US1. To begin, answer these questions using the book as your guide. Read aloud the relevant sentences or passages.a. Why is Janie Wyatt Kepesh’s hero [pp. 48–58]? b. Why is Caroline Lyons Kepesh’s lover [pp. 46–48, 69–76]? c. Why does Miranda stay behind after the party [pp. 7–9]? d. Why does Elena Hrabovsky come to Kepesh when she’s unhappy about her life with men? What is Kepesh’s response to her unhappiness [pp. 107–110]? e. Why is Kepesh’s description of Consuela’s vulva so detailed [p. 103]? Why the aquatic and artistic references? What human emotion informs this passage?2. What are the sources of pleasure in Consuela Castillo and David Kepesh’s relationship? What do they offer each other? What allows each to “master” the other? Describe Consuela.3. Why does Kepesh become obsessively jealous? Do his pleasure and jealousy derive from the same source?4. What is the place of music in Kepesh’s life? What about books?5. After Consuela leaves Kepesh, his friend the poet George O’Hearn warns him to stay away from her: “This is the pathology in its purest form. . . . You violated the law of aesthetic distance. You sentimentalized the aesthetic experience with this girl—you personalized it, you sentimentalized it, and you lost the sense of separation essential to your enjoyment” [p. 99]. Why would George suggest, and Kepesh be receptive to, the notion that sexual relations be governed by aesthetic laws?6. Kepesh agrees with George that “attachment is ruinous,” finds those who voluntarily give up their freedom “ridiculous,” and feels that “marriage at its best is a sure-fire stimulant to the thrills of licentious subterfuge” [p. 111]. His son Kenny, who struggles to make his own marriage work, accuses him of gross irresponsibility, of confusing sexual freedom with vulgar self-interest, of behaving like a lecherous fool. Does the novel resolve these conflicting points of view? Does it endorse one position over the other or simply bring them into clarifying opposition?7. Why doesn’t Kepesh’s son Kenny listen to his father? Is Kepesh not giving Kenny good advice?8. In what ways is The Dying Animal about the intersection of America’s cultural history with David Kepesh’s personal history? How does he interpret the sixties? How does the sexual revolution “revolutionize” his life? What does it cost him?9. Kepesh argues that family life is childish and that “emancipated manhood never has had a social spokesman or an educational system. It has no social status because people don’t want it to have social status” [p. 112]. Why do people refuse to give “emancipated manhood” social status? Do they give “emancipated womanhood” social status? If Kepesh were gay or female, would that alter your response to the book?10. Why does Roth include the extended section on George O’Hearn’s death? What is the motive behind O’Hearn’s final desperate attempt to undress his wife [pp. 121–3]?11. How does Consuela’s illness abolish the age difference between her and Kepesh?12. Even though its last word is “finished,” and even though its final pages are filled with anxiety about death, The Dying Animal is open-ended. Why does Roth choose to close the book in this way? What is likely to happen to David Kepesh? Will he ignore his listener’s warning and go to Consuela? If so, will it be the end of him?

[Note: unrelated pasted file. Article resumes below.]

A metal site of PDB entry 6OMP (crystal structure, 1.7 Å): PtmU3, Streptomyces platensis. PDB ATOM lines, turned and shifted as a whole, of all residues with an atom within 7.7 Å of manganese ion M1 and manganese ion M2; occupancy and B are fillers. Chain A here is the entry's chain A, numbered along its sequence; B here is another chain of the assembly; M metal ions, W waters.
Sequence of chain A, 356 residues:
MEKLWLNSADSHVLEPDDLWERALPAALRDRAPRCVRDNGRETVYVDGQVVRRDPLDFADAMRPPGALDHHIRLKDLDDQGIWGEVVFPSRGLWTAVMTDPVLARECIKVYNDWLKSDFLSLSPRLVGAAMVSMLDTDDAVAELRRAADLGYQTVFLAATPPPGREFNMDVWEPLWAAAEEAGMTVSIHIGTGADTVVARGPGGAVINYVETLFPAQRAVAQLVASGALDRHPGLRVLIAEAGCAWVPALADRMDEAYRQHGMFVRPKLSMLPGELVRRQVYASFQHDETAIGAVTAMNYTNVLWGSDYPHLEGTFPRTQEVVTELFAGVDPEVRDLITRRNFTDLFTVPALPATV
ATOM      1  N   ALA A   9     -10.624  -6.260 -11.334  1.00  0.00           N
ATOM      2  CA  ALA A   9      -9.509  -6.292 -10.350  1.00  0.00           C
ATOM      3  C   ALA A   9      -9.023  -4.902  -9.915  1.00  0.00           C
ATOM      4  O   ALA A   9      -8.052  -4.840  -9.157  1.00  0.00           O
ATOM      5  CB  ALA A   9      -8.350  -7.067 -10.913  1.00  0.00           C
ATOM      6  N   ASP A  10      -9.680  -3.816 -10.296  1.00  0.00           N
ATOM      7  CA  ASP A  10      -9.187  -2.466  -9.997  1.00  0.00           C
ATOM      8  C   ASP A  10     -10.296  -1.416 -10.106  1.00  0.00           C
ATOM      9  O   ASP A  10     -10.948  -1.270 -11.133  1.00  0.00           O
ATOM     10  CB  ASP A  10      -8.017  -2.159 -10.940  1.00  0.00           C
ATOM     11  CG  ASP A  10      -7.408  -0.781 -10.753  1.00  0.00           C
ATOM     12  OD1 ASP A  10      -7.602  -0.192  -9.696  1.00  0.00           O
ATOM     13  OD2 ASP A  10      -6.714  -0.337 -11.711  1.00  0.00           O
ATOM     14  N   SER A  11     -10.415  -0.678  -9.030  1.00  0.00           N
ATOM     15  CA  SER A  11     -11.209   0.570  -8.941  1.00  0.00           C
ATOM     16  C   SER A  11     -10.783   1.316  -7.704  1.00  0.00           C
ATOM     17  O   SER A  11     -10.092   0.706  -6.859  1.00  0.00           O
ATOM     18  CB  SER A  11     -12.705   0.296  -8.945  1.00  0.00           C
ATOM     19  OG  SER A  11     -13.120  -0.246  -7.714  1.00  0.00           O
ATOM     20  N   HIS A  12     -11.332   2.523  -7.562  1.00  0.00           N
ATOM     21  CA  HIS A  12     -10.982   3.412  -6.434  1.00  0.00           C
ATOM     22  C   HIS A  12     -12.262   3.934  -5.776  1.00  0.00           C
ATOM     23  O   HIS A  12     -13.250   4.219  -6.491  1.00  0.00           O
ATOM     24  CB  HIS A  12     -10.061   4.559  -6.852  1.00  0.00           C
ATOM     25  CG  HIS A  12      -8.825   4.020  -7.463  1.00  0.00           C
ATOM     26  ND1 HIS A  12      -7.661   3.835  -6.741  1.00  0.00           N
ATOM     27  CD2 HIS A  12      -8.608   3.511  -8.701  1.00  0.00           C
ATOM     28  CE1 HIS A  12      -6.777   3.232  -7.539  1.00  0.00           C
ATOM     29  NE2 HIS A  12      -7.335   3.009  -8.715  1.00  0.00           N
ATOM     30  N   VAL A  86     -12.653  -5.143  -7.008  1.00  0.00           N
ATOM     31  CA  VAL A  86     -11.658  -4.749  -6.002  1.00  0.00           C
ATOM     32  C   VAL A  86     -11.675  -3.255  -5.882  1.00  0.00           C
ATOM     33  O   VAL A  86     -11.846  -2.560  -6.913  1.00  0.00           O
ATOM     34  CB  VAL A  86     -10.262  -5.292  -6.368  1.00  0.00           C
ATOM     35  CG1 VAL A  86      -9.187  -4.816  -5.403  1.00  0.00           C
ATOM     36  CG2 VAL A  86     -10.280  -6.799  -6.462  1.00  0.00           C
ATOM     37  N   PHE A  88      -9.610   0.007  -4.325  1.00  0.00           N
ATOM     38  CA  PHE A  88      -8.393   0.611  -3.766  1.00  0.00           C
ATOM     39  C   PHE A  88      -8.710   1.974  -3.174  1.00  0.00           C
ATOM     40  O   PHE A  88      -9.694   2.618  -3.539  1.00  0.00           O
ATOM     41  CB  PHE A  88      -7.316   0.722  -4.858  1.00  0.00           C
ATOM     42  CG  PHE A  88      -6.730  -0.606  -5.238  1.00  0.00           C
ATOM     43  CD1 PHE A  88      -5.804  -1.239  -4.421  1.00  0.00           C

Editorial Reviews

“[A] disturbing masterpiece.” —The New York Review of Books

“Sorrowful, sexy, elegant . . . [A] distinguished addition to Roth’s increasingly remarkable literary career.” –San Francisco Chronicle

“Roth is a mesmerizing writer, whose very language has the vitality of a living organism.” –The Los Angeles Times

“No one can come close to Roth’s comic genius and breadth of moral imperative.” –The Boston Globe